News / Asia

    Carbon Storing Qualities of Coastal Wetlands Explored In Australia

    In the Argentina's Patagonia region a massive network of peat bogs quietly stores thousands of gallons of fresh glacial water and helps regulate global climate change by containing more carbon per acre than most wooded forests, (File photo).
    In the Argentina's Patagonia region a massive network of peat bogs quietly stores thousands of gallons of fresh glacial water and helps regulate global climate change by containing more carbon per acre than most wooded forests, (File photo).
    Phil Mercer
    The carbon-soaking qualities of Australia’s coastal and marine wetlands are the focus of a new international research project.  Experts from 20 countries have this week attended a special seminar in Sydney. 
     
    Researchers at the University of Technology Sydney say that seagrass, mangroves and saltmarsh capture carbon up to 40 times faster than forests on land.  
     
    Marine wetlands are able to store the carbon for very long periods, but scientists worry that these “critical ecosystems” are being destroyed around the world at a rapid rate by development and pollution.  It is estimated that this destruction releases as much as 1 billion tons of carbon dioxide each year into the atmosphere and oceans.  That is almost the equivalent of Japan’s yearly emissions.
     
    Members of the Blue Carbon International Scientific Working Group, which includes representatives from Indonesia, the United States and Kenya, have been meeting in Sydney to discuss the latest research.  
     
    Professor Peter Ralph, the executive director of the Plant Functional Biology and Climate Change Cluster at the University of Technology Sydney, says coastal areas can play an important role in mitigating the effects of climate change.
     
    “An acre of seagrasses is equivalent to 40 acres of terrestrial forest, so these are very small areas.  Okay, seagrass, saltmarsh and mangrove represent only 2 per cent of the ocean sea floor, but they bind and hold 50 per cent of the marine ocean’s sediment carbon," Ralph explained. "So it is a very, very small habitat but we need to recognize this and protect it so that we do not lose that carbon back into the atmosphere that has been stored for thousands of years.”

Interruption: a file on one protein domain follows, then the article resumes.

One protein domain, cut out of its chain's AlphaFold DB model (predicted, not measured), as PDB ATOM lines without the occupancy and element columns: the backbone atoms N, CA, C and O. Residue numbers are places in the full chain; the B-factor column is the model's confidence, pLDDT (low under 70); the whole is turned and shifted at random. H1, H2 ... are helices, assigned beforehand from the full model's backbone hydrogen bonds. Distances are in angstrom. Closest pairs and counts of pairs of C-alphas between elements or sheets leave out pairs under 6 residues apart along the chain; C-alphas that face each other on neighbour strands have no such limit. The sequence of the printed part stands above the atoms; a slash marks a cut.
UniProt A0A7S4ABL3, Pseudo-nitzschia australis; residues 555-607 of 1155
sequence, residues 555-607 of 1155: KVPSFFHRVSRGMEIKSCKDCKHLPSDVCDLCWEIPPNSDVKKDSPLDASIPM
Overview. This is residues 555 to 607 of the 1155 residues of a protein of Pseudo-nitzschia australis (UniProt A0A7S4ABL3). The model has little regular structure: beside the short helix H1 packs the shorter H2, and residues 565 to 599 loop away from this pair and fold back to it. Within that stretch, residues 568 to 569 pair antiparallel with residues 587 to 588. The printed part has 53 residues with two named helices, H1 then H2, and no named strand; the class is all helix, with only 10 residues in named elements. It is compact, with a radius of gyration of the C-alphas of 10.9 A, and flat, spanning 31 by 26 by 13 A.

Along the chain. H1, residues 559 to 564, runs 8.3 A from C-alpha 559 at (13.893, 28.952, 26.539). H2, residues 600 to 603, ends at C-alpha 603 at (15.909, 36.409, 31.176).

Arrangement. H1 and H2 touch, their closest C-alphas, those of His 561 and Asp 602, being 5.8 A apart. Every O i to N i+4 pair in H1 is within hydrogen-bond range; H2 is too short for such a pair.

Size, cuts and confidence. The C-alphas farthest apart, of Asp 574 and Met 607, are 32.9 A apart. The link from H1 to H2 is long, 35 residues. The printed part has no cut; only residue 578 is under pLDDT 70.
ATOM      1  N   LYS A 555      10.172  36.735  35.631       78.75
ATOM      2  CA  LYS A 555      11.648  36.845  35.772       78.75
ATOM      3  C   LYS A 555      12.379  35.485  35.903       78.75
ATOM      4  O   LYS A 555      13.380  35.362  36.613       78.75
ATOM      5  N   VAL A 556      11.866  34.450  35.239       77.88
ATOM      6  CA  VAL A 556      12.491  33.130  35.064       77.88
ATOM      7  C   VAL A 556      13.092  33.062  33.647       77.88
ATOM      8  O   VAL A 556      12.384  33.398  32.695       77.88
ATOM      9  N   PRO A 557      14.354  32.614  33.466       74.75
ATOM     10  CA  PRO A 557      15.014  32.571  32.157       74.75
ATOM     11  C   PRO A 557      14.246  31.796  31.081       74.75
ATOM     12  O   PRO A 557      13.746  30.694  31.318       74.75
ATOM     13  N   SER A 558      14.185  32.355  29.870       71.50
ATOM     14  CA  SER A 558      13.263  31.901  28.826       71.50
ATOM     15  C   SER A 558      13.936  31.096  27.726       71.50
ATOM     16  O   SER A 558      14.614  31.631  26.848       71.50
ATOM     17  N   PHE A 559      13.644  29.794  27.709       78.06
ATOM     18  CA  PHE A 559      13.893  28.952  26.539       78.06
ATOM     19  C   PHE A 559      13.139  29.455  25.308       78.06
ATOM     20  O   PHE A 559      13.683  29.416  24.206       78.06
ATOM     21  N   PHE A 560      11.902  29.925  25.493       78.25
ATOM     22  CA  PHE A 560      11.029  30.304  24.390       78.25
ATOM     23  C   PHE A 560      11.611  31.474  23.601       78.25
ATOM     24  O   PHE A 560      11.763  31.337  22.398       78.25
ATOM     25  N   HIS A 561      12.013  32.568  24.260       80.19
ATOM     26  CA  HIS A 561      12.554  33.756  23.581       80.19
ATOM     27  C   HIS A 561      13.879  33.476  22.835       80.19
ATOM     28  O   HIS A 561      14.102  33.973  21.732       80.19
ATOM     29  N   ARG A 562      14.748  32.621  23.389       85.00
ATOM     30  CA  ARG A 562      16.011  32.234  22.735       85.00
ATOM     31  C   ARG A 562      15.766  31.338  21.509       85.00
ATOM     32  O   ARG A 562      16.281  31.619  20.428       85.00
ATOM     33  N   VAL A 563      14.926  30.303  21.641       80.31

‘Blue carbon’ is the term used to describe the way coastal vegetation such as seagrass, saltmarsh and mangroves store rising levels of atmospheric carbon dioxide, which many scientists blame for warming temperatures.
     
    Professor Ralph says that unlike forests on land, coastal wetlands offer a long-term solution to carbon storage.
     
    “There is no oxygen, so the bacteria break it down really, really slowly, so any carbon we get in the marine environment; in the seagrass, saltmarsh and mangroves is there for thousands and thousands of years.  It is locked up.  It is out of the atmosphere.  It is natural sequestration,” said Ralph.  
     
    The International Blue Carbon Initiative is a global program led by Conservation International, the International Union for Conservation of Nature and UNESCO.  It brings together governments, research institutions and non-governmental organizations from around the world.
     
    The research is Australia’s most comprehensive study into ‘blue carbon.’  Australia is one of the world’s worst per capita emitters of greenhouse gases, largely because of its reliance on cheap supplies of coal to generate electricity.

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